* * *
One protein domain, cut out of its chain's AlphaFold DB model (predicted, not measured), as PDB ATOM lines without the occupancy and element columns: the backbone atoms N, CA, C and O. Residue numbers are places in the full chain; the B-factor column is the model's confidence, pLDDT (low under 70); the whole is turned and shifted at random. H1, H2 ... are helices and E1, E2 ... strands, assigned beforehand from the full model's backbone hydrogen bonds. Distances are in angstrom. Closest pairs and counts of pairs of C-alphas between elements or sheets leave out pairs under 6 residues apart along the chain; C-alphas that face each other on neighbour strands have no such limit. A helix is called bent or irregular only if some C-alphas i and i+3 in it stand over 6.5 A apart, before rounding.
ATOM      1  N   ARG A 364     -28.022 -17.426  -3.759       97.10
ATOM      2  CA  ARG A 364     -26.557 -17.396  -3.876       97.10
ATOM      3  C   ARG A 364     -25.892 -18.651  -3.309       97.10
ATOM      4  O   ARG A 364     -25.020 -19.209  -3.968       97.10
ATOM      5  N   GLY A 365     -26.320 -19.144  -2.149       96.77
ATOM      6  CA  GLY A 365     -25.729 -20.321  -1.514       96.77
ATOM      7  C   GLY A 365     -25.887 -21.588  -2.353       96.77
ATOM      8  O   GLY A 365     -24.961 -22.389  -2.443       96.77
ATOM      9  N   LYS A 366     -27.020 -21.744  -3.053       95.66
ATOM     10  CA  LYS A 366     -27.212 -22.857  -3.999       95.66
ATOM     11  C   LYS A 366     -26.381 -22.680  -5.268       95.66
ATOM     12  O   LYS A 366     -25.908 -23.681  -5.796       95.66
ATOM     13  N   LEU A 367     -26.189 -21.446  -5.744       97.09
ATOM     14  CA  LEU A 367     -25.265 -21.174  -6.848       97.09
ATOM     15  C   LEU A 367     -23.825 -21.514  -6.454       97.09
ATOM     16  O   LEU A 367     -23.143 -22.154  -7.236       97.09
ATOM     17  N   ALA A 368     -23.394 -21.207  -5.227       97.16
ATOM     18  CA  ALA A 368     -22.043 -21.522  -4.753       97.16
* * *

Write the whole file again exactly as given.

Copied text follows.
One protein domain, cut out of its chain's AlphaFold DB model (predicted, not measured), as PDB ATOM lines without the occupancy and element columns: the backbone atoms N, CA, C and O. Residue numbers are places in the full chain; the B-factor column is the model's confidence, pLDDT (low under 70); the whole is turned and shifted at random. H1, H2 ... are helices and E1, E2 ... strands, assigned beforehand from the full model's backbone hydrogen bonds. Distances are in angstrom. Closest pairs and counts of pairs of C-alphas between elements or sheets leave out pairs under 6 residues apart along the chain; C-alphas that face each other on neighbour strands have no such limit. A helix is called bent or irregular only if some C-alphas i and i+3 in it stand over 6.5 A apart, before rounding.
ATOM      1  N   ARG A 364     -28.022 -17.426  -3.759       97.10
ATOM      2  CA  ARG A 364     -26.557 -17.396  -3.876       97.10
ATOM      3  C   ARG A 364     -25.892 -18.651  -3.309       97.10
ATOM      4  O   ARG A 364     -25.020 -19.209  -3.968       97.10
ATOM      5  N   GLY A 365     -26.320 -19.144  -2.149       96.77
ATOM      6  CA  GLY A 365     -25.729 -20.321  -1.514       96.77
ATOM      7  C   GLY A 365     -25.887 -21.588  -2.353       96.77
ATOM      8  O   GLY A 365     -24.961 -22.389  -2.443       96.77
ATOM      9  N   LYS A 366     -27.020 -21.744  -3.053       95.66
ATOM     10  CA  LYS A 366     -27.212 -22.857  -3.999       95.66
ATOM     11  C   LYS A 366     -26.381 -22.680  -5.268       95.66
ATOM     12  O   LYS A 366     -25.908 -23.681  -5.796       95.66
ATOM     13  N   LEU A 367     -26.189 -21.446  -5.744       97.09
ATOM     14  CA  LEU A 367     -25.265 -21.174  -6.848       97.09
ATOM     15  C   LEU A 367     -23.825 -21.514  -6.454       97.09
ATOM     16  O   LEU A 367     -23.143 -22.154  -7.236       97.09
ATOM     17  N   ALA A 368     -23.394 -21.207  -5.227       97.16
ATOM     18  CA  ALA A 368     -22.043 -21.522  -4.753       97.16